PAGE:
“A dog is a man’s best friend,” the old saying goes. Can the same soon be said of robot dogs?

This summer, a group of scientists will travel to Oregon’s snow-capped Mt. Hood to train a dog-shaped robot named Spirit how to walk. The slopes of Mt. Hood are strewn with volcanic rocks and sprinkled with glaciers, a rugged environment that researchers think resembles the moon — which Spirit is being prepared to eventually explore.

“What we realized, pretty early on, is that a legged robot has the ability to interact with soil in ways that wheels cannot,” Douglas Jerolmack, a professor of Earth and planetary sciences at the University of Pennsylvania and the principal investigator of the project, said in a statement. “This interaction isn’t just about mobility; it’s about questioning and understanding the environment it moves through, in real time.”

The $3 million Spirit, whose development is being funded by NASA, relies on its camera head and four metal legs, which “feel” the uneven terrain below, like a human testing the sturdiness of a frozen river with a few foot taps. Depending on the stability of the ground, Spirit should then adjust its speed and direction accordingly.

Related: Humanity’s future on the moon: Why Russia, India and other countries are racing to the lunar south pole

Last summer, a test of how well Spirit sensed its environment on Mt. Hood revealed the robot could move across and over slushy snow as well as sprint on loose soil and boulders — though the robot occasionally stumbled and fell.

“We learn and improve from the observed failures,” Feifei Qian, an assistant professor of electrical and computer engineering at the University of Southern California (USC) and the lead researcher of the project, said in a USC statement.

Fetch, rover

So far, the moon has been explored in-situ by four-wheeled rovers, starting with Russia’s Lunokhod 1 that arrived on the lunar surface in 1969 and traversed about 6 miles (10 kilometers) in 10 months. Two years later, astronauts with the Apollo missions used a dune buggy-like vehicle to drive more than 22 miles (35 kilometers) on the moon. The most recent wheeled robot was the Pragyan rover, part of India’s Chandrayaan-3 mission, which traversed 331 feet (101 meters) and had to navigate around a crater during the two-week mission.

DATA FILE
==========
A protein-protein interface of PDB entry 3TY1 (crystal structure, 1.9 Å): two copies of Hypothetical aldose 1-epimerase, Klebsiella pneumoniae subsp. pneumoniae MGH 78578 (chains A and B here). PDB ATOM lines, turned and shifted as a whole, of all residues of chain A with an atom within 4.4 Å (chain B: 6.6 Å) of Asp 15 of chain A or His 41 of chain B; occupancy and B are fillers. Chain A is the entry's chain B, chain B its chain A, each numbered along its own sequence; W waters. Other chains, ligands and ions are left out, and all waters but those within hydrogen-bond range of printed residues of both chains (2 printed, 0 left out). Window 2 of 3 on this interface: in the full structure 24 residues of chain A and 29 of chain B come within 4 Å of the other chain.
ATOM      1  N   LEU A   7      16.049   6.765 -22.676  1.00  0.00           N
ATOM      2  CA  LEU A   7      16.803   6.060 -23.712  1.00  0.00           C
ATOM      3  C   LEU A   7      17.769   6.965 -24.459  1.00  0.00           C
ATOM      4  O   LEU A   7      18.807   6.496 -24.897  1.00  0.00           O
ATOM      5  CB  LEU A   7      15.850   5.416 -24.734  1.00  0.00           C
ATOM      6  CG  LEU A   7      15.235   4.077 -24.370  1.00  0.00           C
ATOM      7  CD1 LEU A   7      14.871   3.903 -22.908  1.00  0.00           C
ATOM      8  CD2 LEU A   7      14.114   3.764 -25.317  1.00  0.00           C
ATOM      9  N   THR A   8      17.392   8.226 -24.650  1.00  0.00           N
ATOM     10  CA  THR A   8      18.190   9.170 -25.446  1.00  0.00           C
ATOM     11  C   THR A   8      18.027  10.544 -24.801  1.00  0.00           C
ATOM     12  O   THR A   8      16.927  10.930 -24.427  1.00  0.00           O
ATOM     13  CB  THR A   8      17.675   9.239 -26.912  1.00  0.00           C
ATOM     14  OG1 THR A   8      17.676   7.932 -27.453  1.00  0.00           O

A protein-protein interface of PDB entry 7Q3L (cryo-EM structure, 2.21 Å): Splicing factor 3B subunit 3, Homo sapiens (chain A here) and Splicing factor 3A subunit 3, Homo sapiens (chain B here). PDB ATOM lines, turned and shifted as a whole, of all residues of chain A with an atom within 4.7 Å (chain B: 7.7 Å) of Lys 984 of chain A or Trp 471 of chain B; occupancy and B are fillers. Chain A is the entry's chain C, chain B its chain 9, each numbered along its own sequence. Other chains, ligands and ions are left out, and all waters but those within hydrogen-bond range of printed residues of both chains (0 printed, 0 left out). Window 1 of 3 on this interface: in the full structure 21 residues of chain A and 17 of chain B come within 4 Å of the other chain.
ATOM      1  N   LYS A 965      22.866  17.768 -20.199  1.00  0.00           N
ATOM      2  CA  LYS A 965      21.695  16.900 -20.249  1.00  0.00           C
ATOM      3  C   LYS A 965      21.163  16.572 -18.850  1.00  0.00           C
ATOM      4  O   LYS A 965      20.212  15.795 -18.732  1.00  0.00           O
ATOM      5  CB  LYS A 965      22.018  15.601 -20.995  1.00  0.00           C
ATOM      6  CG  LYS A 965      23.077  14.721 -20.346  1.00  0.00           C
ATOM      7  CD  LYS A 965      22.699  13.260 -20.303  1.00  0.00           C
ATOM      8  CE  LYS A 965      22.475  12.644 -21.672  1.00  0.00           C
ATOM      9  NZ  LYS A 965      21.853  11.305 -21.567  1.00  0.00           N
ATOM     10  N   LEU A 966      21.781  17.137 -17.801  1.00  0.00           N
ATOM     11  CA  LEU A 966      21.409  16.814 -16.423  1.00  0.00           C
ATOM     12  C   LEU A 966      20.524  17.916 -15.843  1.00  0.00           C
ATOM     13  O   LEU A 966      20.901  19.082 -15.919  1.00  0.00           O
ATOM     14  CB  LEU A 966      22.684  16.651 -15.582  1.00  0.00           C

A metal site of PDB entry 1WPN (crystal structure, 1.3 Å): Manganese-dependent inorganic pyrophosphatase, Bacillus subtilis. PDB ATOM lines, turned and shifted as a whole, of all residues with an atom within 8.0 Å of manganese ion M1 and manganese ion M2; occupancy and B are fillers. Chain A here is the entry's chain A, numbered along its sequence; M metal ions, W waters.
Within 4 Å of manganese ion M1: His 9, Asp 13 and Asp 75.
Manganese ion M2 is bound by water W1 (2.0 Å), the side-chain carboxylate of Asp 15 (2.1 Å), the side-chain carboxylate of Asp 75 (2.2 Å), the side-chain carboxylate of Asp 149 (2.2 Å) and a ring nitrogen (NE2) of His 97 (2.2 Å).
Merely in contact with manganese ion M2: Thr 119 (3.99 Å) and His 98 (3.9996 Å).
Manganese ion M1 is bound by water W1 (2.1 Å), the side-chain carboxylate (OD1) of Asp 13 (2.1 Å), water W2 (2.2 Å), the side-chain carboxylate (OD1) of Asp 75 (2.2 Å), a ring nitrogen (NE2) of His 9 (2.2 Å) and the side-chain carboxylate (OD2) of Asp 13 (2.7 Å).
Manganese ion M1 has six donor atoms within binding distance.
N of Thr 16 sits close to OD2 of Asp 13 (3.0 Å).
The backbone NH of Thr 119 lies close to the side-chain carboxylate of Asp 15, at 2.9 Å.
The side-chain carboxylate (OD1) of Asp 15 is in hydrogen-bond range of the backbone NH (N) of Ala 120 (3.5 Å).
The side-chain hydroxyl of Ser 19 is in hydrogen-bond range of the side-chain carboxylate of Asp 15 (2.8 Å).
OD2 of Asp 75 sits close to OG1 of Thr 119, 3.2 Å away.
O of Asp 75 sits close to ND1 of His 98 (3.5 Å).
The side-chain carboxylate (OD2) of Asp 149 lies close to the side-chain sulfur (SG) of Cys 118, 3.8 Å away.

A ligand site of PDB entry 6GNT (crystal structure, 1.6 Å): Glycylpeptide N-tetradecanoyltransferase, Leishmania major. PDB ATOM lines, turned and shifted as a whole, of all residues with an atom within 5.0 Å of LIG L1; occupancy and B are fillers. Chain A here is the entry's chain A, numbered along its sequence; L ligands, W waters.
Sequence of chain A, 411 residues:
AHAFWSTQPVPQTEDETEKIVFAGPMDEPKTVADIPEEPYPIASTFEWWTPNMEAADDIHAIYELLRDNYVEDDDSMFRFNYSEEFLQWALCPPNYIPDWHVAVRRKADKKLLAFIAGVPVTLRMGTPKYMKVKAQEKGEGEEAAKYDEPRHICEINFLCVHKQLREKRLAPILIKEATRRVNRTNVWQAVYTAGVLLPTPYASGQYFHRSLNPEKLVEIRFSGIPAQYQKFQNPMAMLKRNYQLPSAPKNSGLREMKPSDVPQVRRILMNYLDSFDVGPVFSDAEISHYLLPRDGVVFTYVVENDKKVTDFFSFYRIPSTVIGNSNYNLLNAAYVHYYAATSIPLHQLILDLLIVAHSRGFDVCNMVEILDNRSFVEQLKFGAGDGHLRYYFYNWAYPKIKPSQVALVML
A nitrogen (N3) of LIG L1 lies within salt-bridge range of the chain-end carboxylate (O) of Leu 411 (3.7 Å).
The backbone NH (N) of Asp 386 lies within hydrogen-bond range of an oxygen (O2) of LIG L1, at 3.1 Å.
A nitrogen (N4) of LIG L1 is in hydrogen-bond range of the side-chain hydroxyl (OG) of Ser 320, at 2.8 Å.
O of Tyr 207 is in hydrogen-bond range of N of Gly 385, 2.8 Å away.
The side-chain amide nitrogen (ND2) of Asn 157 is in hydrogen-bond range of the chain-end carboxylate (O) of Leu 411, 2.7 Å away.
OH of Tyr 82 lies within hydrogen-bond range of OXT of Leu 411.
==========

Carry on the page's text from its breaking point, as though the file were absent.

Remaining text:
While rovers are unquestionably useful for ferrying astronauts and hauling equipment, they cannot drive on steep slopes and their wheels could get stuck when exploring new places, such as the lunar south pole where patches of ice remain as a frozen layer on loose soil. The risks limit rovers to already well-explored places, whereas legged robots can sprint up slopes, over boulders and are more mobile to explore unfamiliar regions, the researchers said.

The moon may someday even become a collaborative workplace for teams of legged and wheeled robots that work together to avoid hazards. Earlier this year, NASA funded $2 million to researchers at USC and the University of Pennsylvania to create algorithms that will allow multiple robots to link together, exchange local ground conditions and collaboratively map out a safe path forward. 

For instance, if a robot got stuck, other robots nearby would be able to attach to one another to form a bridge and hoist the trapped robot to safety, according to the description of the project, which is called TRUSSES (short for Temporarily, Robots Unite to Surmount Sandy Entrapments, then Separate).

“Very little of the moon’s surface has actually been explored,” Cynthia Sung, a professor of mechanical engineering at the University of Pennsylvania who leads TRUSSES, said in the statement. “So it makes sense to have robot teams that can both sense and adapt to unexplored terrain.”

Next year, the researchers plan to fine-tune Spirit in the dune fields at White Sands, New Mexico. There is no confirmed date for when Spirit might set its four feet on lunar soil.

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